By Chuck Kubin, EAA 1089160
It started out as a tree house.
While most people try to keep their airplanes out of trees, Scott McEwen, EAA 704799, and his sons had the vision of doing just the opposite in 2001. How cool would it be to crossbreed an exact replica of a B-25 nose section with a tree house?
In 2013, EAA Chapter 43, in Erie, Colorado, took over the project with the idea of building a realistic B-25 simulator for its Young Aviators education efforts. The McEwen hangar home on the edge of Erie Municipal Airport became the McHangar, giving birth to what would be described in the project build notebook as “the first B-25 built since World War II.” The chapter’s project became a major feature of KidVenture at EAA AirVenture Oshkosh 2015.
But the B-25 nose section is not just a static display.
“You don’t just sit in the pilot’s seat,” said Scott, who is now the project’s lead design engineer. “This is immersive education, incorporating all of the senses.”
The mission statement calls for a 1-to-1 replica of the cockpit, bombardier’s compartment, and the top turret, with functional flight and engine controls and functional instruments.
“Imagine climbing through the hatch and back in time to get the tactile experience of pulling the throttles or pulling the triggers of a real B-25 … in a package easily trailered to air shows across the country,” Scott said.
Education Director Bill Elliott said KidVenture visitors, while waiting to board, learn about the Doolittle Raid and other aspects of B-25 history and operations. A mission briefer assigns a pilot, copilot, navigator/bombardier, and radio operator/gunner, who prepare for the seven-minute mission to bomb a bridge in Italy, thus staving off a battle and potentially preventing hundreds of casualties. Once inside, Young Aviators members guide each position. The crew fires up the engines, taxi, takes off, and communicate by “radio” with an air traffic controller who doubles as another aircraft’s pilot.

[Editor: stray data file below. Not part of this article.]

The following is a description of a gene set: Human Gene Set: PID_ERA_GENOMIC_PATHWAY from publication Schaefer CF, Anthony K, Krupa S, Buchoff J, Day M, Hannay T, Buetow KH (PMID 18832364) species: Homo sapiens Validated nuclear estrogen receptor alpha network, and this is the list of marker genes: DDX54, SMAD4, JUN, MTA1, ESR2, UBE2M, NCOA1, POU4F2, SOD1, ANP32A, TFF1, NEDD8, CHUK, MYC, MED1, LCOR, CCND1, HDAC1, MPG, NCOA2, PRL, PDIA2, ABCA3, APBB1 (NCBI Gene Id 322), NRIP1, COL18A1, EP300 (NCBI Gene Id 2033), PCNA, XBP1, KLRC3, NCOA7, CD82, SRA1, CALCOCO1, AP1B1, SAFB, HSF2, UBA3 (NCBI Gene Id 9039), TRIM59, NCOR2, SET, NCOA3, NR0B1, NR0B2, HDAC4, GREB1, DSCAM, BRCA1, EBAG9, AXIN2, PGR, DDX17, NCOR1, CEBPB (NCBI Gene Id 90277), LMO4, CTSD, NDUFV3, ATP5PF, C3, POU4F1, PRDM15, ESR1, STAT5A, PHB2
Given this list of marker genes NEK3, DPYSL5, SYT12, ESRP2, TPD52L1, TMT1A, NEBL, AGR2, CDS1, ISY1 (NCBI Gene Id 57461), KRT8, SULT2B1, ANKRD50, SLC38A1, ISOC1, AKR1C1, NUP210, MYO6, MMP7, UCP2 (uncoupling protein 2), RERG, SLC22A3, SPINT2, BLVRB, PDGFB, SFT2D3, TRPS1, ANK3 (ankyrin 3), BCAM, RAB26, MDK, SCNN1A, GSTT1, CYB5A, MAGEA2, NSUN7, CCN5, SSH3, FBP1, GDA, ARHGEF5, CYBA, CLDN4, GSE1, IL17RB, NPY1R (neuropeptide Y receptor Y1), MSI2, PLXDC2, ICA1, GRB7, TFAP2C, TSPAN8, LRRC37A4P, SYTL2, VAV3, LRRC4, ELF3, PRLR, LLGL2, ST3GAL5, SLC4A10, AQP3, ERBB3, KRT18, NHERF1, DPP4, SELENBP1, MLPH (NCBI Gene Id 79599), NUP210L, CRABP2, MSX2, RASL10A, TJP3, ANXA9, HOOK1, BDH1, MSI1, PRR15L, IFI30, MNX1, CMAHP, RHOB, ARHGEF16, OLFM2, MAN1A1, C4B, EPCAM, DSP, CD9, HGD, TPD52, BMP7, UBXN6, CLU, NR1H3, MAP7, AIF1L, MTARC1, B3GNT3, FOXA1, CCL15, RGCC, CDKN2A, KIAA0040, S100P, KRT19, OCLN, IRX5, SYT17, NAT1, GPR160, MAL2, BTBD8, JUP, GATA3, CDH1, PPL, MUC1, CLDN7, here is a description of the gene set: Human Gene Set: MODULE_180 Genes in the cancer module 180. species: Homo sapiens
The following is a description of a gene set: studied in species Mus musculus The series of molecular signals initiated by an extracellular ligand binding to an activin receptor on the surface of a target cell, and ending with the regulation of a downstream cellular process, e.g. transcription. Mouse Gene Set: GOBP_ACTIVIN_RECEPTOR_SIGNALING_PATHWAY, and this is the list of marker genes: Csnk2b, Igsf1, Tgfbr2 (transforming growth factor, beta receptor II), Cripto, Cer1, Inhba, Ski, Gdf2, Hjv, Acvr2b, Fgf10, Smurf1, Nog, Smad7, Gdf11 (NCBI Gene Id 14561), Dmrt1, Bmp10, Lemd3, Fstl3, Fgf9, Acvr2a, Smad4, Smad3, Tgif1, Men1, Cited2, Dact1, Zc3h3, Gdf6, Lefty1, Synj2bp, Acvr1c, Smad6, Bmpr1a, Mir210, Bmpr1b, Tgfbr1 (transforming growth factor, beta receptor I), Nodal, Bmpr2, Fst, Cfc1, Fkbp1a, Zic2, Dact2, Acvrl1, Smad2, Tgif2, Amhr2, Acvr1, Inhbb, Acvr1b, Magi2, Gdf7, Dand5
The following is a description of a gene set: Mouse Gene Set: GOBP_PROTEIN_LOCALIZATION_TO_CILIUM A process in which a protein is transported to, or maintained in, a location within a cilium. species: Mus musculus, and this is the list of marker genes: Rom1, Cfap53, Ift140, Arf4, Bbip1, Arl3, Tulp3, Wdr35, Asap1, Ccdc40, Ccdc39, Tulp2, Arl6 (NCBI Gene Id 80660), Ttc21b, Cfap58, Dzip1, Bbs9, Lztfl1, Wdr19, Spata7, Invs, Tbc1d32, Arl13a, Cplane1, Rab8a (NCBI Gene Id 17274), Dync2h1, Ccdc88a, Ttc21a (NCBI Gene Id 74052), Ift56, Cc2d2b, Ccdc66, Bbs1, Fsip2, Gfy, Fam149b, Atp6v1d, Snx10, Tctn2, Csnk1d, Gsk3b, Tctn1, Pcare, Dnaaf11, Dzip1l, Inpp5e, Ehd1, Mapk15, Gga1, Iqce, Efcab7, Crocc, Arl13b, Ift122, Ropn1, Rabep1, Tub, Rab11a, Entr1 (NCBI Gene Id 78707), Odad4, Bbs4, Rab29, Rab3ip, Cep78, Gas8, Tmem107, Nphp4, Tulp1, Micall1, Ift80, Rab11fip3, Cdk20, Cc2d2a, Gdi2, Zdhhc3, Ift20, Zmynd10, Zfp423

Under Bill’s tutelage, a team of 20-plus Young Aviators spent several months learning how to instruct at the stations, teach the crew their jobs, and man communications, through a constant stream of classes on the aircraft, its history, and operations. By the time Oshkosh opened, the youths were experts on the B-25 and its crews and capable of teaching others, quite likely with a knowledge base that surpasses what most well-studied people would know about the bomber.
Except for the smells of cordite and spent oil (and the actual danger) everything is there in the B-25 nose. The instruments and controls are keyed to a computer program, running recordings of actual sounds made by the engines, electrical motors, and the guns. About 15 percent of what visitors see are original parts, such as the rotating turret, hatch, seats, pilot and copilot windows, and some interior items. What wasn’t donated or funded by sponsors was either home manufactured from photos and blueprints or designed from scratch, as closely to factory specs as possible.
As the project came together, the Young Aviators were in the thick of it, pounding almost all of the 6,000 rivets, stringing hundreds of feet of wire, assembling, screwing, drilling, designing, and assembling, all under the watchful eyes of EAA Chapter 43’s homebuilders. Several more EAA Chapter 43 members pitch in to keep the support work flowing, like making sure there’s plenty of kid fuel (pizza and cookies) on hand during build sessions. As with all huge projects, hundreds of unseen hours went into the background work to equip the youngsters with a powerful teaching tool, put both in place, and teach them to use it. Then there was the task of preparing the team for the week at Oshkosh and the logistics of getting them there, housing and feeding them and covering any other needs.
Eagle’s Nest, the name that has been given to the project, has appeared at the last three AirVentures in the KidVenture area at Pioneer Airport, on average putting between 900 and 1,000 kids through the B-25 each year. The nose section also makes appearances at other events, from local air shows to seven science, technology, engineering, and math-type expos, and a 1940s gala held annually in Boulder, Colorado.
“It is about aviation, but it is also about STEM,” Bill said. He explained the chapter collectively hopes the B-25 will spark youngsters to make informed decisions about their education and careers. More than just the thrill of seeing what B-25 crews saw, Eagle’s Nest is a mobile classroom that serves as a model of how new technology can bring the many facets of aviation and history to life.